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Opinion of the European Economic and Social Committee on the ‘Green Paper — The EU corporate governance framework’ COM(2011) 164 final
Opinion of the European Economic and Social Committee on the ‘Green Paper — The EU corporate governance framework’ COM(2011) 164 final
Opinion of the European Economic and Social Committee on the ‘Green Paper — The EU corporate governance framework’ COM(2011) 164 final
OJ C 24, 28.1.2012, p. 91–98 (BG, ES, CS, DA, DE, ET, EL, EN, FR, IT, LV, LT, HU, MT, NL, PL, PT, RO, SK, SL, FI, SV)
Official Journal of the European Union
Opinion of the European Economic and Social Committee on the ‘Green Paper — The EU corporate governance framework’
COM(2011) 164 final
Rapporteur: Ms ANGELOVA
Co-rapporteur: Mr MEYNENT
On 5 April 2011 the European Commission decided to consult the European Economic and Social Committee, under Article 304 of the Treaty on the Functioning of the European Union, on the
Green Paper — The EU corporate governance framework
COM(2011) 164 final.
The Section for the Single Market, Production and Consumption, which was responsible for preparing the Committee's work on the subject, adopted its opinion on 3 October 2011.
At its 475th plenary session, held on 26 and 27 October 2011 (meeting of 27 October), the European Economic and Social Committee adopted the following opinion by 168 votes to six, with 14 abstentions.
1. Conclusions and recommendations
1.1 The European Economic and Social Committee (EESC) welcomes the intent behind the European Commission's Green Paper, but strongly recommends (1) a more precise and robust definition of corporate governance.
1.2 The Green Paper asks genuinely important questions. When answering all of them, the EESC would always like to quote the ten principles of the good corporate governance, listed in 2.14 and calls the Commission to take the relevant measures to make sure that all companies comply with these principles and the relevant operationalised rules listed in 2.15.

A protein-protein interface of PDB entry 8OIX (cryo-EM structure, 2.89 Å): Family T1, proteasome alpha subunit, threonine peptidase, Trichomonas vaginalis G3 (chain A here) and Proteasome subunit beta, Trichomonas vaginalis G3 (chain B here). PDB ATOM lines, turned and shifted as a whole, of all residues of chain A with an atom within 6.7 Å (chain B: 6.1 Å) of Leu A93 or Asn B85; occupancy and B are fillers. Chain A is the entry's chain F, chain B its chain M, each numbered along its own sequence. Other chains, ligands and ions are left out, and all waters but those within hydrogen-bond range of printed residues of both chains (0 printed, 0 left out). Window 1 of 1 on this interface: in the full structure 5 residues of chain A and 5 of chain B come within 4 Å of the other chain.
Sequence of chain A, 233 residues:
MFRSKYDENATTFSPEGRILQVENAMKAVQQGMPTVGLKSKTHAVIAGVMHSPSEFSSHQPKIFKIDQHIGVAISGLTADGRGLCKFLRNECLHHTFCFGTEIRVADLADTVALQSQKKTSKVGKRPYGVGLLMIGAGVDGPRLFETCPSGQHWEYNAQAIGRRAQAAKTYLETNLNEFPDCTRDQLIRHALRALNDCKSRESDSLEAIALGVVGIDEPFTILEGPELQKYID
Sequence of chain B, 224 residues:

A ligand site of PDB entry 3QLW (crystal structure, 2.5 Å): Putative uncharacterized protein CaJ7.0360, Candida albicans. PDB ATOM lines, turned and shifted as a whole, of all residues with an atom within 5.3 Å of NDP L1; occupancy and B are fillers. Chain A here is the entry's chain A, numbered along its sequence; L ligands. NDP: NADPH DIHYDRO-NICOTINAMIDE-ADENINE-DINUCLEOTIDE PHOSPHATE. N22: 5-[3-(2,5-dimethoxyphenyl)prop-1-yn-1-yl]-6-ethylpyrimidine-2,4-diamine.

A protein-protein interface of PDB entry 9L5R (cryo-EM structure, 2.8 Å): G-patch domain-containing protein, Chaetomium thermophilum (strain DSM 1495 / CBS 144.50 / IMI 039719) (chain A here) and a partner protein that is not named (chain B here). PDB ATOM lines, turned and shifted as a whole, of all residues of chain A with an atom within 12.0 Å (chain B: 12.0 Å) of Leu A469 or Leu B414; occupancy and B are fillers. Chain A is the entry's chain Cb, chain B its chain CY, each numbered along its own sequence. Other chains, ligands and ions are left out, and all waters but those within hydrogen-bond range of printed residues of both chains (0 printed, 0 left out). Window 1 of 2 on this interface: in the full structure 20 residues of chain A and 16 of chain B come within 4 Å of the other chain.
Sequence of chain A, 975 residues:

1.3 However, given the wide diversity of national corporate governance models, as described in point 2.4, the EESC finds it particularly difficult to give a one-size-fits-all solution to them. The specific characteristics of legislation, traditions, manner of doing business and behavioural patterns of shareholders vary across Member States and make it very challenging to provide a sound legislative framework at EU level.
1.4 Although, in the EESC's opinion, most of the questions in the Green Paper have been answered by national corporate governance codes, this does not diminish the need for EU legislative intervention, with the scope set out in the Green Paper, in order to improve corporate governance in the European Union, by strengthening legislation and non-binding rules.
1.5 The EESC calls on the Commission to exercise caution, however, when deciding on regulatory initiatives. In this regard, careful impact assessment is strongly recommended before producing any legislation.
1.6 The EESC stresses that if the Commission seeks adequate answers to questions 16 to 25 it should perform and make available a detailed study on recent developments and trends in shareholders' types, structure and relative importance in terms of shares held.
2.1 The EESC welcomes the Commission's complex initiative to improve corporate governance as stated in a number of papers and placed at the heart of the Commission's reform programme (2). This opinion sets out and aims to develop the EESC's positions on the relevant European Commission papers to date (3).
2.2 The Green Paper aims to improve corporate governance in the European Union by optimising the system of legislation and ‘soft law’. It asks 25 questions, structured in three sections, concerning the composition and work of the Board of Directors, the role of the shareholders and the application of the ‘comply or explain’ approach which underpins the EU corporate governance framework.